If an inspector does explain the cause of the problem and feels that it needs further evaluation to determine if it needs a structural repair, then he should always recommend that an engineer be brought in to perform the necessary structural analysis. If the engineer determines a repair is needed, he can develop a repair plan, which can then be given to "several contractors" for competitive bidding.

But for a home inspector to simply walk away from explaining the causes of cracks and how they developed is downright criminal. Evaluating cracks is part of being a professional home inspector, because part of being a professional home inspector is having extensive knowledge of house construction and the types of problems that develop naturally due to Father Time or from improper construction. An inspector must be able to differentiate between ordinary, common insignificant problems/developments versus ones that are unusual/severe, and which may require expensive structural analysis and repair. That's why you hired them!

If you continue to allow these home inspectors to shirk their responsibilities, then at least ask the inspector to discount his fee to help pay for the so-called expert being brought in! Or, remove them from your list. Unless of course, you plan to call a foundation/structural repair contractor (which is what most home inspectors recommend) for their "free evaluation." But you know what this means---you get no explanation of the problem--only a recommendation and cost estimate for repair.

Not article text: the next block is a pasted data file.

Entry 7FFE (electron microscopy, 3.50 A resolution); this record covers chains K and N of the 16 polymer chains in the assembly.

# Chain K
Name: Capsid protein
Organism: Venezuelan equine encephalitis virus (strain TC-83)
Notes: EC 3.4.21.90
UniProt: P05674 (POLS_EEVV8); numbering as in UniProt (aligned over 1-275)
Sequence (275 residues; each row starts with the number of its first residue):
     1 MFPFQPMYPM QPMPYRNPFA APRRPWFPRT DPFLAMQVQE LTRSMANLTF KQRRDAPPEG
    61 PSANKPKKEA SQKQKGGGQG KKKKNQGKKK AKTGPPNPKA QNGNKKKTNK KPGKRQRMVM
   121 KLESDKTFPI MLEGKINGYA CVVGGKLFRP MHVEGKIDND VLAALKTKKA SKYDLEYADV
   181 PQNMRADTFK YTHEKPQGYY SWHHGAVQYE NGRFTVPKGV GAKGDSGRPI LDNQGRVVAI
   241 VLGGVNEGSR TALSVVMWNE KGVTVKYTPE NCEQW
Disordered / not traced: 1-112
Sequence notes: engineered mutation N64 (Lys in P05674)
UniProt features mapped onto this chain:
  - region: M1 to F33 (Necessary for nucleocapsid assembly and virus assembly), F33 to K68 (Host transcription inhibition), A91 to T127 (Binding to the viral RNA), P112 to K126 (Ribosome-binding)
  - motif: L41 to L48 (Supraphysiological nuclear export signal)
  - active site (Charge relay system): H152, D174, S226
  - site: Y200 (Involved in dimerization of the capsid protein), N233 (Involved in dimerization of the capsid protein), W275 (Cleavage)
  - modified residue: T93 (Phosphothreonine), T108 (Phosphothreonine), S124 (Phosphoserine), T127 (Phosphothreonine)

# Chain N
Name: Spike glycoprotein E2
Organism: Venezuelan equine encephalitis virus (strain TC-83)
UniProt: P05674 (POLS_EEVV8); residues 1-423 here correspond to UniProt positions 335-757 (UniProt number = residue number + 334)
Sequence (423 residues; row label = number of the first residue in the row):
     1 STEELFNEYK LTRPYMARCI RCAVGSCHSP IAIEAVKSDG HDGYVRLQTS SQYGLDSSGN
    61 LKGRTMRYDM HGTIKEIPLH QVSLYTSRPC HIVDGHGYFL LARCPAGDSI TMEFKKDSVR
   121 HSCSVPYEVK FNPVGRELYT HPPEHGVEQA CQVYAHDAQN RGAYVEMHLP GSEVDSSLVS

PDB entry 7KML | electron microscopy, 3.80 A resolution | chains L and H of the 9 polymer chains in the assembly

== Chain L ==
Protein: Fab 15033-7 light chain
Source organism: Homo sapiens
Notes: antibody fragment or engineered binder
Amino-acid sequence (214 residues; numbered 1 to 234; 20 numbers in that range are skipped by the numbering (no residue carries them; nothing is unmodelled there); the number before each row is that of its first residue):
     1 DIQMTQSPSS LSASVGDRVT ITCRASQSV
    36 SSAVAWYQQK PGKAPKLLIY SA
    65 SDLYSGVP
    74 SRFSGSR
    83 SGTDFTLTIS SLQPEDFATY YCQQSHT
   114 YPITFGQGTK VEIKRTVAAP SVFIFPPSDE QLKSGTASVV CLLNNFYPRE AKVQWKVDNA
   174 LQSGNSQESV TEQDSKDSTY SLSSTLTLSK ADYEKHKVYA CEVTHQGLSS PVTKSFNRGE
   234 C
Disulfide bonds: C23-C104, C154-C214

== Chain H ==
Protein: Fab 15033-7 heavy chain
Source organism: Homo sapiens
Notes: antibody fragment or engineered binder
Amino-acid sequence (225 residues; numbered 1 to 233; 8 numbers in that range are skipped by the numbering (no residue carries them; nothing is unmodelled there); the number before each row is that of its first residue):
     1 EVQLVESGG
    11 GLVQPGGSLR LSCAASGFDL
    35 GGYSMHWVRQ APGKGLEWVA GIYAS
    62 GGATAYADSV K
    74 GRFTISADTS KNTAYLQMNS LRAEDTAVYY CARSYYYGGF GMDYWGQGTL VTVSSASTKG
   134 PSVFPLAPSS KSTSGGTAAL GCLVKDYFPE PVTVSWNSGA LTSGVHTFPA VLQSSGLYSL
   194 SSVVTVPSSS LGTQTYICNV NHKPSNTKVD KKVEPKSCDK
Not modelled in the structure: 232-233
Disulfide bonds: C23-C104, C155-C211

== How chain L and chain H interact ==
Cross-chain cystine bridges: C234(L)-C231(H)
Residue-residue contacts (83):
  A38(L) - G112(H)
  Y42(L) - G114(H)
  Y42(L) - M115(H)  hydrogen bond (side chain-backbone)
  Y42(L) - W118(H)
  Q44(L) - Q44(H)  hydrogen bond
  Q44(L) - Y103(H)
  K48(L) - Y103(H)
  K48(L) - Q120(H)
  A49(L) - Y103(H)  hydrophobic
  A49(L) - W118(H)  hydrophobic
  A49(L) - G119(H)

So, just like the home inspector, have you ever asked a foundation repair salesman why he feels qualified to evaluate structural problems with houses -- for free? I've looked over hundreds of foundation repair proposals and never have I read an explanation for why something is cracking or why something needs to be repaired! In rare cases, they might say something like the repair is needed to "stabilize" a floor or foundation. Otherwise, it's always just a cost estimate and proposal for repair-that they contend you asked for!

Why is this?

Well, it's because they are not qualified or capable of performing the necessary calculations or structural analysis to determine the severity or criticality of a problem. So, they just develop a repair to "counteract" the probable cause of the problem-such as floor sag or foundation settlement. This is what you get for your free evaluation - a repair proposal!

Folks, only an engineer can structurally analyze a joist or beam or footing or foundation and explain why something is unsafe and needs repair. Surely this is what needs to be established before you ask someone to fork over tens of thousands of dollars for a "suggested repair to simply counteract a problem" in order to salvage a real estate deal?!

Why don't you call JADE today? We won't give you the "run-around" nor will we recommend repairs without telling you the reason why repairs are needed.
Call 256-318-0982 or visit us at www.jadeengineering.biz.